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How does Momentum help companies to market their products or services to the right customers?
Are there technologies like AI or deep-learning that helps to match companies to customers? Do users have the ability to report or comment on offers if it does not fit their needs?

One of the beautiful things of the Momentum platform is that you don’t have to rely on technology to find the right customers; we rely on consumers to recommend their friends – you simply can’t beat that with technology. For example, if a sports brand rewards a specific consumer to recommend their friends to them and they will get rewarded for that, it is most likely that that consumer is going to recommend the friends that are interested in sports. As the reward will be dependent on the quality of the referral, it will only strengthen that. So, application of AI and other technologies will be used to support this process, rather than expecting technology to be better than real-life, human connections.

The idea to reward users throughout the whole customer lifetime cycle is great and definitely interesting to the customer but is it a sustainable process for Momentum in terms of revenue and business models?
Can companies decide to choose which actions are rewarded or not rewarded with tokens?

Yes, companies are fully in control which actions they would like to reward and by how much. And the model is absolutely sustainable.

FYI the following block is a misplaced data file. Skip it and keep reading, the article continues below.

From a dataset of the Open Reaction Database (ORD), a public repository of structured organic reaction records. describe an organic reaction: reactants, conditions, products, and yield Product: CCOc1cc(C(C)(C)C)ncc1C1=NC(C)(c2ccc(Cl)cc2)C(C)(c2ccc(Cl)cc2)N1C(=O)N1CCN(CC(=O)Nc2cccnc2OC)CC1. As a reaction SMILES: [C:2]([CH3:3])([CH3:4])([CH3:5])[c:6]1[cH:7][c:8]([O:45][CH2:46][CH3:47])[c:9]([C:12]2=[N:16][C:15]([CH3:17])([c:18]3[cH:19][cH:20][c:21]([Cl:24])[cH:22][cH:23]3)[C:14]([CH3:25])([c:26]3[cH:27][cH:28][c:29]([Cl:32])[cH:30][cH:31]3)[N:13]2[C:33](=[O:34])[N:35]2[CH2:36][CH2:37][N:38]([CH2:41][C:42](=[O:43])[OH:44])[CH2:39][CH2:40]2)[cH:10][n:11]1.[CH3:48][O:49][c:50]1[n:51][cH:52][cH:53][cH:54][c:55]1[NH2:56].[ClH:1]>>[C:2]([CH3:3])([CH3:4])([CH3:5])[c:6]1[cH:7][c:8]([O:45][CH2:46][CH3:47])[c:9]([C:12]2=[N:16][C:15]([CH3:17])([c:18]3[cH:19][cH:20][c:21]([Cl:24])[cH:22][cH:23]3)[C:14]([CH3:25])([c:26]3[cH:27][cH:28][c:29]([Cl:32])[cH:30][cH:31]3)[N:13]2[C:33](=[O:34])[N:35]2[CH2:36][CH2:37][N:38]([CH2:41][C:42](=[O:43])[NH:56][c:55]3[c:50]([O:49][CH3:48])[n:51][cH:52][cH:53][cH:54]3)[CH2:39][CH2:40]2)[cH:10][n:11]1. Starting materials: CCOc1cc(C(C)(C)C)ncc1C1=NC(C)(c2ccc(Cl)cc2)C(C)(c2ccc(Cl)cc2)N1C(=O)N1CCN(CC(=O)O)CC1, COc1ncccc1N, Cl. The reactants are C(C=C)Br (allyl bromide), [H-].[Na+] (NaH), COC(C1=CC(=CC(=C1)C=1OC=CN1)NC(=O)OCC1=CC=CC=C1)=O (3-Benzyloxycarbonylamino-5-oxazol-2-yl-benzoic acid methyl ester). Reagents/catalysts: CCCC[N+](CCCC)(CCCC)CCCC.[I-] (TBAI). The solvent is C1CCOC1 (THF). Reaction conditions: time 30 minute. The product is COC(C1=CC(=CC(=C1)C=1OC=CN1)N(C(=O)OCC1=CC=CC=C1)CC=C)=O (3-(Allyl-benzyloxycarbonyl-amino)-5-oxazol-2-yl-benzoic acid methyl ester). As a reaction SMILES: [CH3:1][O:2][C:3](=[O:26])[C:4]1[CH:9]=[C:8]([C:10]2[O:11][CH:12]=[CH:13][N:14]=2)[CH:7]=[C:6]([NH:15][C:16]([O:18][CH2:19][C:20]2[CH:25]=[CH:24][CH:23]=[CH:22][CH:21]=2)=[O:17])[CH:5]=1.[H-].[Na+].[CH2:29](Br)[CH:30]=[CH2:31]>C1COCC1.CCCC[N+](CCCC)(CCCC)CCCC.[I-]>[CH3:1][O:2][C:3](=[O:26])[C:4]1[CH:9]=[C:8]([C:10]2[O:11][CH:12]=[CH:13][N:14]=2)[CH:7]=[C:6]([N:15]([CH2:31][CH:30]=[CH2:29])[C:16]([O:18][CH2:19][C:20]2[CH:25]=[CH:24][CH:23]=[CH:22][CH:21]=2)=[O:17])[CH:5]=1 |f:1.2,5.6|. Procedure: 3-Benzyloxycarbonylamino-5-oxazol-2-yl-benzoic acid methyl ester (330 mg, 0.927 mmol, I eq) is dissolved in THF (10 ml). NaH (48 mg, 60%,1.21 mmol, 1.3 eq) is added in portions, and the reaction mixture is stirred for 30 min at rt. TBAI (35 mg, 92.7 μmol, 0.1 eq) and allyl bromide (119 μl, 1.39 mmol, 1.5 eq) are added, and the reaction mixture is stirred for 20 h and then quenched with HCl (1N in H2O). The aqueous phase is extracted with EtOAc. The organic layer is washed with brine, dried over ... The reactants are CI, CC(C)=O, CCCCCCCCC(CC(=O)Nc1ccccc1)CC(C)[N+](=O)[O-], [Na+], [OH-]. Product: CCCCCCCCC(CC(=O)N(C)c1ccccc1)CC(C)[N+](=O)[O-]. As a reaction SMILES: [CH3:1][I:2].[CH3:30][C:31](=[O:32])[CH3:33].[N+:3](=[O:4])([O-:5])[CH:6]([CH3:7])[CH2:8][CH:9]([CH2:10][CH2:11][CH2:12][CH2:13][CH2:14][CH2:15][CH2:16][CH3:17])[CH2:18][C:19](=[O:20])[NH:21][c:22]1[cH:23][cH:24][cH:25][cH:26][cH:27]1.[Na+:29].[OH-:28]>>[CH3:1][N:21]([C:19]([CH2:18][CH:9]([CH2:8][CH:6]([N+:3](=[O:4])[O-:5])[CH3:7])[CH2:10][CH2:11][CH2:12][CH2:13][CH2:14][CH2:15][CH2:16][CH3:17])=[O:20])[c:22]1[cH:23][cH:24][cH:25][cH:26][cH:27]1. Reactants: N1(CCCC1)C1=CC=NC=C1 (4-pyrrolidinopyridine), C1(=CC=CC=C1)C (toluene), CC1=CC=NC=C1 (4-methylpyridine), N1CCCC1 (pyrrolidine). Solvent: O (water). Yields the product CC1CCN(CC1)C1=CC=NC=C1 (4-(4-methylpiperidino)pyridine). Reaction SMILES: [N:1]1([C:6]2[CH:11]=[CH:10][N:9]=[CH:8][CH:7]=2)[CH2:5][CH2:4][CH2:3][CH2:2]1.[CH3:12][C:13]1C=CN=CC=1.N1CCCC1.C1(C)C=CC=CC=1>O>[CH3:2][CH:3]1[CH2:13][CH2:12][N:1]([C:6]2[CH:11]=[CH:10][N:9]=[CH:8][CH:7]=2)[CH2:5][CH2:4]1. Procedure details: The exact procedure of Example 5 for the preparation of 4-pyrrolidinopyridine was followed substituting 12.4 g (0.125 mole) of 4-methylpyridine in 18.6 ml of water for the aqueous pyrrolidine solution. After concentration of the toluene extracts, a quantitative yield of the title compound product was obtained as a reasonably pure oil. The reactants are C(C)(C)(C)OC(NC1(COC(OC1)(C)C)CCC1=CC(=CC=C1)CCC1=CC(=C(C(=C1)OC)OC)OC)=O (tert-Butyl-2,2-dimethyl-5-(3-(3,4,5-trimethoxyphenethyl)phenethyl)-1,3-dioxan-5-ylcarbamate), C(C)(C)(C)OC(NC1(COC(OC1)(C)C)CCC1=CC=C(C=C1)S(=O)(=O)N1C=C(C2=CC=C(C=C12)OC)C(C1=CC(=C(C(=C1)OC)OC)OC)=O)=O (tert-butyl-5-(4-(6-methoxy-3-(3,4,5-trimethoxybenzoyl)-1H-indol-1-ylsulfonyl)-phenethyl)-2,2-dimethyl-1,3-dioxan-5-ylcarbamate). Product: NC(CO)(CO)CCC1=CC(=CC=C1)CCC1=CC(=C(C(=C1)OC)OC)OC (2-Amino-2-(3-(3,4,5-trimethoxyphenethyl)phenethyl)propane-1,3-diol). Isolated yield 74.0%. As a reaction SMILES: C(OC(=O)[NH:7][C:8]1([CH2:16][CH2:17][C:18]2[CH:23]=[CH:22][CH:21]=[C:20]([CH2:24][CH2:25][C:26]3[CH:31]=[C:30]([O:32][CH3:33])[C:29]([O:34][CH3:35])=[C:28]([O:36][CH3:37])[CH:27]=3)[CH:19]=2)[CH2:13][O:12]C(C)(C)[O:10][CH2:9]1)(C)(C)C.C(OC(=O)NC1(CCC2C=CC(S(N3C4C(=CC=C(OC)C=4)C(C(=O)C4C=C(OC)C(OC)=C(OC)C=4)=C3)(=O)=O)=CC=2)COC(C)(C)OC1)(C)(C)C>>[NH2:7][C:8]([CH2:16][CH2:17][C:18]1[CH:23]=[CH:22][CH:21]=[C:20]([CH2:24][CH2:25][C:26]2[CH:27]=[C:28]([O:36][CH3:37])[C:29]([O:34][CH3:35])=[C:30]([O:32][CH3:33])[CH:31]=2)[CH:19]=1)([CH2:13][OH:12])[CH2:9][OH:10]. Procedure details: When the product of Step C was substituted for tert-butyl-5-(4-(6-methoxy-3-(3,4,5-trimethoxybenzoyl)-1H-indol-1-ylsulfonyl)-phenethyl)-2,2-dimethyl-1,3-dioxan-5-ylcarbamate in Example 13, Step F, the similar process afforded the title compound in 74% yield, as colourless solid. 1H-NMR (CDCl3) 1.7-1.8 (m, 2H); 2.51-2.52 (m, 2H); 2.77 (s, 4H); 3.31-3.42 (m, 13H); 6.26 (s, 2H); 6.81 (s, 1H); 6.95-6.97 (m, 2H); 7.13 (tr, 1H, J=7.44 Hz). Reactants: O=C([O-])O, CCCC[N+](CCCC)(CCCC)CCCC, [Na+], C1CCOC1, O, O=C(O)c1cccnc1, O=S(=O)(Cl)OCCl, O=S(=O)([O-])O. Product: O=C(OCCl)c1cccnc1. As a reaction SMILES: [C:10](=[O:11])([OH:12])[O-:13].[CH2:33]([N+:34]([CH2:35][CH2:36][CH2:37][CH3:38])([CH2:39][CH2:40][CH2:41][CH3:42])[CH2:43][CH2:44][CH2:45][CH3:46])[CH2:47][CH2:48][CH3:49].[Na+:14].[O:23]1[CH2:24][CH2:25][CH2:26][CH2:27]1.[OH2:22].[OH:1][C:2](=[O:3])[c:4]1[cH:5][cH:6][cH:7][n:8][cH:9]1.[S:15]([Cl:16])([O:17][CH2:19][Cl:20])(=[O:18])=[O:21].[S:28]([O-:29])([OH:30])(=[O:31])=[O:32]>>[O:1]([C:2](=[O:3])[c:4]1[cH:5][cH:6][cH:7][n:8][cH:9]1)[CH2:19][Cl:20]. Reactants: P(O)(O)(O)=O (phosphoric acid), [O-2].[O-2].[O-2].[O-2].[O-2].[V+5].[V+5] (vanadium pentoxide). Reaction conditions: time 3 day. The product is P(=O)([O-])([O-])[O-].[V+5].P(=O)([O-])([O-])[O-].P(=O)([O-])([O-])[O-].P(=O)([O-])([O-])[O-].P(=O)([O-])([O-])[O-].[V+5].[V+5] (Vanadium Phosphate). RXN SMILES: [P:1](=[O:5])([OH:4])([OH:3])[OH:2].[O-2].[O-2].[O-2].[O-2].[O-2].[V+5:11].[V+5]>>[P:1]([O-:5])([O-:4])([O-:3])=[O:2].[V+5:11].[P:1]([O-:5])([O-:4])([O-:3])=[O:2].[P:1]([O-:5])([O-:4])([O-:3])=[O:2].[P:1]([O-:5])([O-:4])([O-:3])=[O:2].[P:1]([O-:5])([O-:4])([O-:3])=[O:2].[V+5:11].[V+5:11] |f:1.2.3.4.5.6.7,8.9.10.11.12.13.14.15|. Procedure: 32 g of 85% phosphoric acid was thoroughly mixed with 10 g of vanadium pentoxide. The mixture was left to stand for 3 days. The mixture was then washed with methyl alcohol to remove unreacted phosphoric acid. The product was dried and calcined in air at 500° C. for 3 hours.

If you consider that the overall marketing spent per year exceeds 1 Trillion dollars, the amount of waste in this spending has to be phenomenal. If you just look at loyalty programs, approx. $250Bn of loyalty points expire every year and are wasted. This is not great for consumers, of course, but for companies running these programs, it means they are reserving that same amount of money on their balance sheet without getting any return for it. With Momentum, we take some of these unused points and use them to activate their customers and reward them for support their favorite brands. It’s a win-win for all involved.

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While working on the project, what’s something that you believed to be true for a long time until you found out that you were wrong, or if you don’t like the dichotomy of right versus wrong, what’s something significant that you have really changed your mind about over time?

I don’t think the project has changed my mind about anything that drastically, to be honest. Plenty of people have tried to change my mind, and I have learned a lot and adapted to changing circumstances, but I’ve stuck to my core beliefs and values. The most prominent ones being challenged were that technology is there to solve business problems and every investment needs a solid ROI. I’m glad I stuck with those.